A charter school that will serve students with autism-spectrum disorders in grades 6 to 10 is being hailed as a haven for teens with special needs — and their families.
You can see the ache in Tamara Phillips’ eyes.
As her autistic daughter, now 14, has grown, so too has the loneliness: her daughter’s loneliness in school, but also the parents’ loneliness — because having an autistic child can seem a solitary climb up a very long hill. “There’s a lot of pain,” Phillips said.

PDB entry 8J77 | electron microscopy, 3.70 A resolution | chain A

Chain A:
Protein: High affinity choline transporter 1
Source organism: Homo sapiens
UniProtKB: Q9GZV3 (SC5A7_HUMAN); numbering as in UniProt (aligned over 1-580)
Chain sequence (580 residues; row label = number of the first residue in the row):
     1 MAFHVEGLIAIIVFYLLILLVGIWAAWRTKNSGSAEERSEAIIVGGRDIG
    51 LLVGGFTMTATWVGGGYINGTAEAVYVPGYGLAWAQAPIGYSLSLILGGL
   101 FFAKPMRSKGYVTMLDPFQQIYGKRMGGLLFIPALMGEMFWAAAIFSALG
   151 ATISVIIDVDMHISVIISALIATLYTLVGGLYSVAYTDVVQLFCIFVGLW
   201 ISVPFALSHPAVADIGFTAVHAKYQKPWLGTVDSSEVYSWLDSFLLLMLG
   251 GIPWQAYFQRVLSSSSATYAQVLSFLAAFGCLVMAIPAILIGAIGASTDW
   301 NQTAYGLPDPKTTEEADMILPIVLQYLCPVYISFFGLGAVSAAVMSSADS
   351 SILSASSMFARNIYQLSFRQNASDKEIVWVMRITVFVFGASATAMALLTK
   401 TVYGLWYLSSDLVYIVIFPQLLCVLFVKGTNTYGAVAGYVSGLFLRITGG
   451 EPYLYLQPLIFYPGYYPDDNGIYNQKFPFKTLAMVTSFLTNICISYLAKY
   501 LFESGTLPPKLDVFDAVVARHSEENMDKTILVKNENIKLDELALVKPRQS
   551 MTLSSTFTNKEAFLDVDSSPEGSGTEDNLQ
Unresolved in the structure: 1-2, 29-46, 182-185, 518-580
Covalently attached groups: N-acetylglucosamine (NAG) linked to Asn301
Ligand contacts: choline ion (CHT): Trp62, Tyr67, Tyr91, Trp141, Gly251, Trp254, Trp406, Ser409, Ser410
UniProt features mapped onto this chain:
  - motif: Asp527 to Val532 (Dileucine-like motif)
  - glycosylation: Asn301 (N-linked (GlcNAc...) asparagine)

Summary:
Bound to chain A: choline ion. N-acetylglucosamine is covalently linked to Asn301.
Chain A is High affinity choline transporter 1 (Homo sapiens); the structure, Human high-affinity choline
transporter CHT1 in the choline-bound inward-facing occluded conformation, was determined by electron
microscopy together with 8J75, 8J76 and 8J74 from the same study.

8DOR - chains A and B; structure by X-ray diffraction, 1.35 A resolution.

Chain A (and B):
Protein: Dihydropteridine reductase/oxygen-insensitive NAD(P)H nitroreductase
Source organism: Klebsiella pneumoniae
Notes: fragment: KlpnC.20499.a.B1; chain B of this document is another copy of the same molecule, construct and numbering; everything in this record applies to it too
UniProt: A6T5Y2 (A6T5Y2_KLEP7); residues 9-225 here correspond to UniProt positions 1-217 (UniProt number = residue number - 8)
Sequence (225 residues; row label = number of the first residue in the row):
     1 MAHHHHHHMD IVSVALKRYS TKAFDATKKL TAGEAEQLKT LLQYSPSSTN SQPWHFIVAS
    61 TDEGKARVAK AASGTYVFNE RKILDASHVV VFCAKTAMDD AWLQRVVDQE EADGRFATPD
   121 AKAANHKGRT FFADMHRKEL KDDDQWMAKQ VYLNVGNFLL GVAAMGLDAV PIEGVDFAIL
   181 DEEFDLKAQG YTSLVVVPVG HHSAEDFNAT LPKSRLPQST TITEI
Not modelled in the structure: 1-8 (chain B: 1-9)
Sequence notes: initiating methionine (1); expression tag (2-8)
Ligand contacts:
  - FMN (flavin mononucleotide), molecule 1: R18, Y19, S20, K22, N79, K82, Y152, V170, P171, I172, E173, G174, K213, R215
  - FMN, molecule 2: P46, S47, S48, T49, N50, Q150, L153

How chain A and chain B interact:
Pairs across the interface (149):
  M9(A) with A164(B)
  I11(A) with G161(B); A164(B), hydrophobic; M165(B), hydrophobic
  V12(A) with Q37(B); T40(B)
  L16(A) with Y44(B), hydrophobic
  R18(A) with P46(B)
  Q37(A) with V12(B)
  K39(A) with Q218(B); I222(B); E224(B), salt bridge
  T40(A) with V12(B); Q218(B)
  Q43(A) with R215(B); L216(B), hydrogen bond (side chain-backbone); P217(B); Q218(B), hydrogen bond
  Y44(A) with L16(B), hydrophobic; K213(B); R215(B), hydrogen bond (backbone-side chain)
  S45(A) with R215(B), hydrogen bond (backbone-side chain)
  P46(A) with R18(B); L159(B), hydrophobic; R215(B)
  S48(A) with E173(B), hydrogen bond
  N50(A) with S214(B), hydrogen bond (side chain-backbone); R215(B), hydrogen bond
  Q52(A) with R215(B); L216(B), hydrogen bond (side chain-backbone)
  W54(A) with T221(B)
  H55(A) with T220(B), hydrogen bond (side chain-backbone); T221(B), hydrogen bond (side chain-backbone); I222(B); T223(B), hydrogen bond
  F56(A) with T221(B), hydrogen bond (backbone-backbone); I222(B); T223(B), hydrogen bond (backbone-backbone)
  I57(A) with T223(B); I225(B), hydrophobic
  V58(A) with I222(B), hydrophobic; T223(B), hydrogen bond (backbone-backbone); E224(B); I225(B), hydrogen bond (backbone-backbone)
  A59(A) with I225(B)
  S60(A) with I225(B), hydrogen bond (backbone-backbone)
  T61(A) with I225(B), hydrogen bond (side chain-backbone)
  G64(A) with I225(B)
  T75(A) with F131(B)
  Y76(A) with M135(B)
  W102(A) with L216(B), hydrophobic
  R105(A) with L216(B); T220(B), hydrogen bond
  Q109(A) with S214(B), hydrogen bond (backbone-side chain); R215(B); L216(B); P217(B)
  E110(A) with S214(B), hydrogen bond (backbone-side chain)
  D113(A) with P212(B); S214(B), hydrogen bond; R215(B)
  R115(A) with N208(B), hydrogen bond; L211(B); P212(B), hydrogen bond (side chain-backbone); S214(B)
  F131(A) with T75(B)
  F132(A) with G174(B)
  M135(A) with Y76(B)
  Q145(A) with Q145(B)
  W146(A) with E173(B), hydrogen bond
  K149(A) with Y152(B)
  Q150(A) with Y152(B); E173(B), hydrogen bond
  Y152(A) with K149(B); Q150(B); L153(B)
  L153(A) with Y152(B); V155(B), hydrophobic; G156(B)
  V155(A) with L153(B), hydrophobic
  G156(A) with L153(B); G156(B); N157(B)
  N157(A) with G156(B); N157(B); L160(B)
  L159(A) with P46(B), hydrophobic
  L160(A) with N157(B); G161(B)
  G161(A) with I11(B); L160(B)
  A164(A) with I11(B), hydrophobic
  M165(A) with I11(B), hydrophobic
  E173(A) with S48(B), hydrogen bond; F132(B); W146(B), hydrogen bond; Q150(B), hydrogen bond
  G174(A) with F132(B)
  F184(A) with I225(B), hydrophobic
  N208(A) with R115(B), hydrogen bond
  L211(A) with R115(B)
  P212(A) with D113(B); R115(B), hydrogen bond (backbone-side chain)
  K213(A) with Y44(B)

Tired of it feeling alone and weary of years of pushing public schools to better educate their kids, a group of parents of autistic children is starting a charter school specifically for older students with the disorder. When Lionsgate Academy opens, scheduled for the fall of 2008, it will be the only public school in Minnesota — and one of only a handful in the country — designed for children with autism-spectrum disorders.